Displaced by recent violence in Jongeli state, mothers and their children take shelter near Pibor, South Sudan (UN Photo)

Over the weekend my colleague Dan and I were in Juba, South Sudan. While there, we met with humanitarian groups and personnel working in the security sector to discuss the tenuous situation in Jonglei state where fighting between tribes has led to massive civilian suffering. We were warned that the cycle of revenge attacks is unlikely to end in the near future and many expect another major attack in the coming months.

The most recent major offensive occurred in early January where an estimated 6,000 youth from the Lou Nuer tribe attacked the people of the Murle tribe. While cattle raids between the two tribes are not uncommon, this most recent attack utilized different tactics and the scale was much more devastating than has been previously seen. We met with a humanitarian group with operations in Jonglei who told us that over 1,000 were likely killed, many of which were civilians.

During the most recent attacks in January, the Lou Nuer utilized scorched earth tactics, burning fields, homes, and villages. While the armed elements of these tribes have repeatedly clashed, the primary victims of the violence are women, children, and the elderly. A new aspect of these attacks was the use of hate speech and the role that technology had in promoting the attack. The youth from the Lou Nuer who conducted the attacks even issued a public statement announcing their desire to wipe out the Murle. This hate speech was exacerbated by the use of social media to spread fear and hatred among the tribes, which was fueled by members of the Diaspora living outside of Sudan.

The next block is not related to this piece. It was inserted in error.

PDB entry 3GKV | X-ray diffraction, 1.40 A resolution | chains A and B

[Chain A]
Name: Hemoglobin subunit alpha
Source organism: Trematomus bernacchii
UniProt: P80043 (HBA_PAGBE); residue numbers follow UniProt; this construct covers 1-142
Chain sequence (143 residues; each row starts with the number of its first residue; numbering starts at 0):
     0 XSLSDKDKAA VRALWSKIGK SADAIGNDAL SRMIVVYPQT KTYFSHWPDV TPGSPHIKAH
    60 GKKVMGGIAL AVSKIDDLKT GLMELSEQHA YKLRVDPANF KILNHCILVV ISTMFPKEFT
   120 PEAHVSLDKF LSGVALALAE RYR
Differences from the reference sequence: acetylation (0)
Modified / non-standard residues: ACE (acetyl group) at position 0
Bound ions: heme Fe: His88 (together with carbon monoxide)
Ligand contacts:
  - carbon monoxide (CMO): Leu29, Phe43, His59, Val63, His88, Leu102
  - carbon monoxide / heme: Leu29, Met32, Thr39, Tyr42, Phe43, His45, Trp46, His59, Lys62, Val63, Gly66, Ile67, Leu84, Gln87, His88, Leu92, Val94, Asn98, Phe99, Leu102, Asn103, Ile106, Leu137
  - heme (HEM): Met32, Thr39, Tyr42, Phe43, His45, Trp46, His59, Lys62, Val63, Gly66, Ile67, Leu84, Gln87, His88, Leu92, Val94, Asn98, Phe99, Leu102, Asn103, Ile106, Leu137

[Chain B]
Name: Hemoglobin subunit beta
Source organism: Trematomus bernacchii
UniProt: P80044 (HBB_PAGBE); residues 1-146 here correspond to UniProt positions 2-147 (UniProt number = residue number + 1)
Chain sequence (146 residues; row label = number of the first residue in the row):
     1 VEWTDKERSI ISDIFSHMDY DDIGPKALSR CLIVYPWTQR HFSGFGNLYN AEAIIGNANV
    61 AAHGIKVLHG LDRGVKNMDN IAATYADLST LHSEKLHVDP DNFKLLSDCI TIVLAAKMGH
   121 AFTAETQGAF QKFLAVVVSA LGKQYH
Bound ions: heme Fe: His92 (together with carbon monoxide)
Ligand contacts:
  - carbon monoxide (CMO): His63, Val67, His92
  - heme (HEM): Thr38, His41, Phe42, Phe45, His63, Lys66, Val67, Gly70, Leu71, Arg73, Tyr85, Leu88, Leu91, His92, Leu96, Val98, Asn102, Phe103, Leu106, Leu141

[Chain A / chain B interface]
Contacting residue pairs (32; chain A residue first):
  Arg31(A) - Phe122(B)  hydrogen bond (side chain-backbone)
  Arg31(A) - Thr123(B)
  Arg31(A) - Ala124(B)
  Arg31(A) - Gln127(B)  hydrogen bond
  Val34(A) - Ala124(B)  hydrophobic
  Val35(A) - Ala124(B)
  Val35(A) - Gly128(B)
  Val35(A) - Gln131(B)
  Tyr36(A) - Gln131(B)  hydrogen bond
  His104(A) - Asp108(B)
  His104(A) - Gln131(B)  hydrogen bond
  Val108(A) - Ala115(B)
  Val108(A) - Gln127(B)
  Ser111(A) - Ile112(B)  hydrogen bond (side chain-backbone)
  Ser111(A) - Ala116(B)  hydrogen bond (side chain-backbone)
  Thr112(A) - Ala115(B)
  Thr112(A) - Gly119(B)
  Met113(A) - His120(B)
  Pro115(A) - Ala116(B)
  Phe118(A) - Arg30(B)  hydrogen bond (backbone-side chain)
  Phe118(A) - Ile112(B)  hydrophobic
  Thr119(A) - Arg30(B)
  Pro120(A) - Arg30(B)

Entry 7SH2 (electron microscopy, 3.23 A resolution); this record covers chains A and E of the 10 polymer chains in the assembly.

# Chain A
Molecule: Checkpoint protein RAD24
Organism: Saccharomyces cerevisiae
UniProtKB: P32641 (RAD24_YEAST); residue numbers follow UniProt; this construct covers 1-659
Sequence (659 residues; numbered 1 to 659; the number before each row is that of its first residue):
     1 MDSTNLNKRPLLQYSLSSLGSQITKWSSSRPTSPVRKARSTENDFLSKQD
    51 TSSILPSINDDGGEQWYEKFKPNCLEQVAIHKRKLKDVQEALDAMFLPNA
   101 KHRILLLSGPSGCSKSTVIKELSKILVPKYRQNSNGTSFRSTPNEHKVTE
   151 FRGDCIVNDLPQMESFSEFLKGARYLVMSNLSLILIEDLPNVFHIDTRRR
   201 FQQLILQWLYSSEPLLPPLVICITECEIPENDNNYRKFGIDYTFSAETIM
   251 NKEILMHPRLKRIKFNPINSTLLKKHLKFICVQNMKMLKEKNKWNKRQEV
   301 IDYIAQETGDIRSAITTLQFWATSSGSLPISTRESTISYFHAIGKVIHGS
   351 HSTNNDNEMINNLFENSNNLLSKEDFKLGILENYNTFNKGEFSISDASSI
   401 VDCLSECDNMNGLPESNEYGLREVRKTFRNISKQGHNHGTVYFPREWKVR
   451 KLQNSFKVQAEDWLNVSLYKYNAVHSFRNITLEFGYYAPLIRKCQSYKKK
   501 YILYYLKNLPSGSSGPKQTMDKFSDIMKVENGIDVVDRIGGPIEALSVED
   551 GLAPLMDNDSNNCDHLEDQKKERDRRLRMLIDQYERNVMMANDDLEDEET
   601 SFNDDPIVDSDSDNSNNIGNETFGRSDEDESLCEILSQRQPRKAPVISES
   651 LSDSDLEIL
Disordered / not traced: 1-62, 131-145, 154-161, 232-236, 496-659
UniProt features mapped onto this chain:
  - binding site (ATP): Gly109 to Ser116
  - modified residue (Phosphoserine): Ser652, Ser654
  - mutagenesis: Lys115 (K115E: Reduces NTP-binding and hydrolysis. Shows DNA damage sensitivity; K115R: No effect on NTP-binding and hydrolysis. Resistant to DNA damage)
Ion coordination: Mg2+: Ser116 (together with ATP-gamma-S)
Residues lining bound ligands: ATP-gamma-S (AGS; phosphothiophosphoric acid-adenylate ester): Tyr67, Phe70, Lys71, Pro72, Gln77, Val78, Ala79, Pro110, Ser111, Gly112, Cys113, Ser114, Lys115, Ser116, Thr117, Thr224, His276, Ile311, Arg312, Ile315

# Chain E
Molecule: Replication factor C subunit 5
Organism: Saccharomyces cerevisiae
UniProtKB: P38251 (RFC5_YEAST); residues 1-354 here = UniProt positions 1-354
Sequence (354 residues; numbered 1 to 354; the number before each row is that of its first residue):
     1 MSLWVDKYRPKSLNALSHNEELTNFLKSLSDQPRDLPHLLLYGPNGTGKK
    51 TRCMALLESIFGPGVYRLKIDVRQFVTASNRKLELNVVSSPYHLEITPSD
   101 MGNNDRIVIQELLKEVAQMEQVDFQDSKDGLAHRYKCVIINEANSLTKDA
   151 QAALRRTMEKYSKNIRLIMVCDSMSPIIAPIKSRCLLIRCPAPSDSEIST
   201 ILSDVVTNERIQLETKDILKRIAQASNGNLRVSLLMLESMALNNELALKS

Cattle raids between the Lou Nuer and Murle occur fairly regularly. Yet, little has been done to end the cycle of violence or to at least mitigate the impact on civilians. The tribes do not have much trust in the government of South Sudan. Therefore, recent mediation efforts have been conducted through the church. Unfortunately, in December talks failed because the church mediation team and the elders who normally negotiate peace were unable to access the youth responsible for the attacks. This is thought to be the result of a growing generational divide that is taking place across South Sudan.

Despite the mistrust from the tribes, the government of South Sudan must be actively engaged in the peace negotiations between the groups and support the church’s efforts to lead the process. The South Sudan military also needs to proactively prepare security forces to protect civilians from violence instead of merely responding afterwards. The government must also support the development of lasting structures to maintain dialogue between the tribes to prevent future outbreaks of violence.

While the United Nations peacekeeping mission in South Sudan (UNMISS) was able to assist in the response to attacks in Jonglei, the lack of resources such as helicopters and other means of transportation was a serious handicap to peacekeepers. Earlier today we flew on one of the Russian helicopters which are being withdrawn in April. The withdrawal of the helicopters will make transportation even more difficult especially once the rainy season begins. The international community must provide additional helicopters and ensure that UNMISS is adequately equipped to fulfill its mandate to protect civilians.

The Murle have already begun conducting counter raids against the Lou Nuer and according to our humanitarian partners we met with in Juba, another massive attack will likely occur in the upcoming months. The international community has the ability to help end the cycle of violence and must take action to fully equip UNMISS and pressure the South Sudanese government to proactively take steps to protect civilians.

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